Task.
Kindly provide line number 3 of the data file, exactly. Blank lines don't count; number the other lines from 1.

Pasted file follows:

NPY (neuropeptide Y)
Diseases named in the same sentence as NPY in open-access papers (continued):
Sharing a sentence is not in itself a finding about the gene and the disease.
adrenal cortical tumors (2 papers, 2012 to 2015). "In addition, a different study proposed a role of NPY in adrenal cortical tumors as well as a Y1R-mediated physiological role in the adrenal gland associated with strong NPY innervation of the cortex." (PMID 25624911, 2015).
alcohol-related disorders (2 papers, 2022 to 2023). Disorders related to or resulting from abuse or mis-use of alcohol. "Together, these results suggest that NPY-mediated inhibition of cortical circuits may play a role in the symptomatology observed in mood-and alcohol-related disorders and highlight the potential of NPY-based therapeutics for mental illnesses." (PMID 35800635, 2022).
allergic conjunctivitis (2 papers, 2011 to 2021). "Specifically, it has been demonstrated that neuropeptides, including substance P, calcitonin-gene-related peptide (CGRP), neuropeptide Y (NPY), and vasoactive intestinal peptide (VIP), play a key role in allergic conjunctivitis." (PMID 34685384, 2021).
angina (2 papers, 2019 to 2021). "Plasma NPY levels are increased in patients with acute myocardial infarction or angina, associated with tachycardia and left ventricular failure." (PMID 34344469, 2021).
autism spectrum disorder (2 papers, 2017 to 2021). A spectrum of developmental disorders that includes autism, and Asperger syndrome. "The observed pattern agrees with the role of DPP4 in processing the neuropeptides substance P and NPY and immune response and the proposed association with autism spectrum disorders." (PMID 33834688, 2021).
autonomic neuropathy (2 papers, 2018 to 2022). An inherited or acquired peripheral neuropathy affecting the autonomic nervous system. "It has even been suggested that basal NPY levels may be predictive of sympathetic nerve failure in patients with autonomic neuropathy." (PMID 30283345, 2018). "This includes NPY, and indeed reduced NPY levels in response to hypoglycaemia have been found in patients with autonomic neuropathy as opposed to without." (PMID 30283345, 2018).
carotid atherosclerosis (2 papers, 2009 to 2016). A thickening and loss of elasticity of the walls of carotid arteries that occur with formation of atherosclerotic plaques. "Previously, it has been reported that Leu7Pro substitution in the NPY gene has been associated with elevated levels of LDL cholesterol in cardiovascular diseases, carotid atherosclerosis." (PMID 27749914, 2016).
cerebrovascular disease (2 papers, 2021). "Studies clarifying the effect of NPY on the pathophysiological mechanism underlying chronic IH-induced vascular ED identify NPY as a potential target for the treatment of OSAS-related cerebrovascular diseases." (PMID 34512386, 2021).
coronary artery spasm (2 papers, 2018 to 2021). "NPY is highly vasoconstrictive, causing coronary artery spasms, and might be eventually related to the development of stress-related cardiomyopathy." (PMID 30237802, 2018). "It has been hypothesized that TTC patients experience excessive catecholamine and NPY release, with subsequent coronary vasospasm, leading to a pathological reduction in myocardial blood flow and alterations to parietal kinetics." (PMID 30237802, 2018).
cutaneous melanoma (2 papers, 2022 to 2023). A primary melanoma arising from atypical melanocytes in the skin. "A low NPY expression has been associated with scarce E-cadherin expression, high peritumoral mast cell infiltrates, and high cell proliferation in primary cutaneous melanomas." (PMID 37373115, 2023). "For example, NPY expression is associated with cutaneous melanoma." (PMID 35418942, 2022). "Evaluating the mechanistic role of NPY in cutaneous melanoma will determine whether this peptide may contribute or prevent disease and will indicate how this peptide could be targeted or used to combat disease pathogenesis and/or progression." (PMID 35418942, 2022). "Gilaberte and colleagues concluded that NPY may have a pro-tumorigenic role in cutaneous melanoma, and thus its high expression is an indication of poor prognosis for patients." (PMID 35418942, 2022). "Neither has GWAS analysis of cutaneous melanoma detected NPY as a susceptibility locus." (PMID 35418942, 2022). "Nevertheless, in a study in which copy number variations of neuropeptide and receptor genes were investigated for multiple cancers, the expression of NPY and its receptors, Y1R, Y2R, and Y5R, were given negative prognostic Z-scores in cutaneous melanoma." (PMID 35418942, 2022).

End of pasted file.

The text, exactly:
Sharing a sentence is not in itself a finding about the gene and the disease.